How to Cope When Work Feels Overwhelming (infographic)

No matter how experienced you are at what you do for a career, there will always be times when your job feels overwhelming. It might be because modern technology has given us that ‘always on’ attitude where we can be expected to respond to emails and calls at all hours on our work phones and laptops, or it could just be that your business is facing a stressful time. Whatever it is, feeling overwhelmed can take a huge toll on your wellbeing, causing damage to the neural connections in your brain which can potentially contribute to depression.

Unfortunately, there often isn’t a great deal that can be done about the causes of this stress and anxiety. After all, giving up work is easier said than done. Instead of that, you need to find ways to ease those feelings of being overwhelmed when they strike and to have plans in place for how to try and prevent them from even happening again in the future. Luckily, there are tips and advice you can follow to do just that.

How to cope when you’re overwhelmed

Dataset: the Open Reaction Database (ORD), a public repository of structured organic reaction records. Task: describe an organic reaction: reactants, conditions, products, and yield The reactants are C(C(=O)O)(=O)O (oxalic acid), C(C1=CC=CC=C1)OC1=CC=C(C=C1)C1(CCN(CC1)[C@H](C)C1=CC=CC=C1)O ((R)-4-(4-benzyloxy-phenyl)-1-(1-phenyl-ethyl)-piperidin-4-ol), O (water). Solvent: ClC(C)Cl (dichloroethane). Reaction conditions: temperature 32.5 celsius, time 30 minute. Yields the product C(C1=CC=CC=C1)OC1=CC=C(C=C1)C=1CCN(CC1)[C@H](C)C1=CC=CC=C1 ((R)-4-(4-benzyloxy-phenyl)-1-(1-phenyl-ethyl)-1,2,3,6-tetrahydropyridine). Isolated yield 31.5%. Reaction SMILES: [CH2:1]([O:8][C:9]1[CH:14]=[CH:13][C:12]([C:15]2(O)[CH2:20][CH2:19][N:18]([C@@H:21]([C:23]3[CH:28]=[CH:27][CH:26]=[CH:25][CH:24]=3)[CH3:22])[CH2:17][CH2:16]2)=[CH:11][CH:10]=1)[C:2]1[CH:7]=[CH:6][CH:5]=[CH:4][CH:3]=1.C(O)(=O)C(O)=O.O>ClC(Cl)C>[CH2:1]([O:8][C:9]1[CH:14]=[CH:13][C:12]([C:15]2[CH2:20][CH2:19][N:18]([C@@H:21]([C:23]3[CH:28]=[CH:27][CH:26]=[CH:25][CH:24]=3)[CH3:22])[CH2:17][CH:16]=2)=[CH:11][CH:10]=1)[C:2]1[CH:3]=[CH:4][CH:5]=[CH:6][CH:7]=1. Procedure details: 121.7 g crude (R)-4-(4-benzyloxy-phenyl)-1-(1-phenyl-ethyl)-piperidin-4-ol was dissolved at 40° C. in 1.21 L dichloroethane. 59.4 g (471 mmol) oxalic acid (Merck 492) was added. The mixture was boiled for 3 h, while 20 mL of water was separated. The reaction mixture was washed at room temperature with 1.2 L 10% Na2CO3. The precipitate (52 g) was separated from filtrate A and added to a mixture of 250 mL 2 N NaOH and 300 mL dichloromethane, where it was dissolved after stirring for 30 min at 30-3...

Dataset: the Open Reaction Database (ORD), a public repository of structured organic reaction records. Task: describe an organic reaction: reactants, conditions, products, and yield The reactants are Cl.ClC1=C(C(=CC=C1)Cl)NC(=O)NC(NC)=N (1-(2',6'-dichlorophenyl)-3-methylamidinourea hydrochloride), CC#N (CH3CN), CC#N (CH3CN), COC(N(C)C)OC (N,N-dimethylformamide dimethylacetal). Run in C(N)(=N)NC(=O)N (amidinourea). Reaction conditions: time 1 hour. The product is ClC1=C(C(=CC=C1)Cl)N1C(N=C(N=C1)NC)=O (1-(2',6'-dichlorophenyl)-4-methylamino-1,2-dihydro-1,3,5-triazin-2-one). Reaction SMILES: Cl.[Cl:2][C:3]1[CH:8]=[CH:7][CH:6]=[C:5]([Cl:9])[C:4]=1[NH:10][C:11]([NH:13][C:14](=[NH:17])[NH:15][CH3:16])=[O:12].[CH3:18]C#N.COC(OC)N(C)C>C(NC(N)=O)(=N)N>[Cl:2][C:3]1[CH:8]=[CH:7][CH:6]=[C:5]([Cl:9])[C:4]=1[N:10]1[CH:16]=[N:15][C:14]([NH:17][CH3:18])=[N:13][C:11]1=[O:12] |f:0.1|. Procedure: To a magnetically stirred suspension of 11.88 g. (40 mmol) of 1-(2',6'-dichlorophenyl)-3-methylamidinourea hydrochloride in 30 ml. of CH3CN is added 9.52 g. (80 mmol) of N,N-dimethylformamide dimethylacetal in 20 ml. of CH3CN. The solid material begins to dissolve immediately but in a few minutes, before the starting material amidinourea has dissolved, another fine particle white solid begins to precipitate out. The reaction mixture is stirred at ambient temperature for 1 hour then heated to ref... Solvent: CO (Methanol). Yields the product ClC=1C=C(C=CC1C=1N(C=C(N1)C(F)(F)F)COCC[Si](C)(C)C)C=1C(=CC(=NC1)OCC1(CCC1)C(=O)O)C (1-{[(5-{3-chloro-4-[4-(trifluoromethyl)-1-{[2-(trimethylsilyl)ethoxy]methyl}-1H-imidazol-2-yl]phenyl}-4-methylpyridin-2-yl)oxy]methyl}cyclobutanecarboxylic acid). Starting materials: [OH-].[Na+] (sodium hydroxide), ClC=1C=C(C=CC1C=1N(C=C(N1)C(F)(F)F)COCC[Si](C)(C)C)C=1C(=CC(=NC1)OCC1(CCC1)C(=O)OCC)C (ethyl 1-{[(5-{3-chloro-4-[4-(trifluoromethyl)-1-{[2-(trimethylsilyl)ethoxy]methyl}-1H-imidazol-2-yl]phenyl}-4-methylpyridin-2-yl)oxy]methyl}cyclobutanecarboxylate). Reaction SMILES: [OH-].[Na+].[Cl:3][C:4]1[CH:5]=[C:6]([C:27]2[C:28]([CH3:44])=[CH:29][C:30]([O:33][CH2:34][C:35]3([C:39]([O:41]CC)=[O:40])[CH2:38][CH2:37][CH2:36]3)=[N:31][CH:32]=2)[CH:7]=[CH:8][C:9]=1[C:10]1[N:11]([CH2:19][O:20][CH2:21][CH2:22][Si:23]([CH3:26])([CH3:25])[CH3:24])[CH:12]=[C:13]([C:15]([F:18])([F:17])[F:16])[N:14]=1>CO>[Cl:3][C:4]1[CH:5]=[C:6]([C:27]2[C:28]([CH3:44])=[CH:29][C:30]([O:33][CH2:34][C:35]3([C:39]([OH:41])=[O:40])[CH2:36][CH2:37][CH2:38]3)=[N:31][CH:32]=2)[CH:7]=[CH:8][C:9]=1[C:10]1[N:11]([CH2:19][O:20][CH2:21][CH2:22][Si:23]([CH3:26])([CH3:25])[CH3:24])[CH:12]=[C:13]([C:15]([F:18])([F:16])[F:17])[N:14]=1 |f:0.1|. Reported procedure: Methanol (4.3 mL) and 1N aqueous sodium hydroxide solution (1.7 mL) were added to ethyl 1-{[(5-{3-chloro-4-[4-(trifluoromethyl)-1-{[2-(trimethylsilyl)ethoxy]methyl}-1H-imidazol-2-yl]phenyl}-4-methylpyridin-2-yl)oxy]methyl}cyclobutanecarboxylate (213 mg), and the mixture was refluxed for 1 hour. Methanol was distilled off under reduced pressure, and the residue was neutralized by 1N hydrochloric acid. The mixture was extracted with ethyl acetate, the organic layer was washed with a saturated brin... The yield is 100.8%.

Getting overwhelmed happens when you have negative thoughts that start to spiral and take over your thought processes. It isn’t always easy to break free of this vicious circle, but sometimes simply thinking positive thoughts can help. For example, if you are thinking thoughts like ‘I’ll never get this done’, try changing your thinking with a phrase like ‘It’s normal to feel overwhelmed sometimes’ and this can sometimes be enough to break you out of that downward cycle.

Another way to do this is to practice thought-control techniques, which might sound like something a sinister supervillain might do in a comic book but is actually a powerful tool for managing your own thought processes. They can help you to quieten your anxious thoughts, and an easy one to try is the 5-4-3-2-1 method, which involves finding: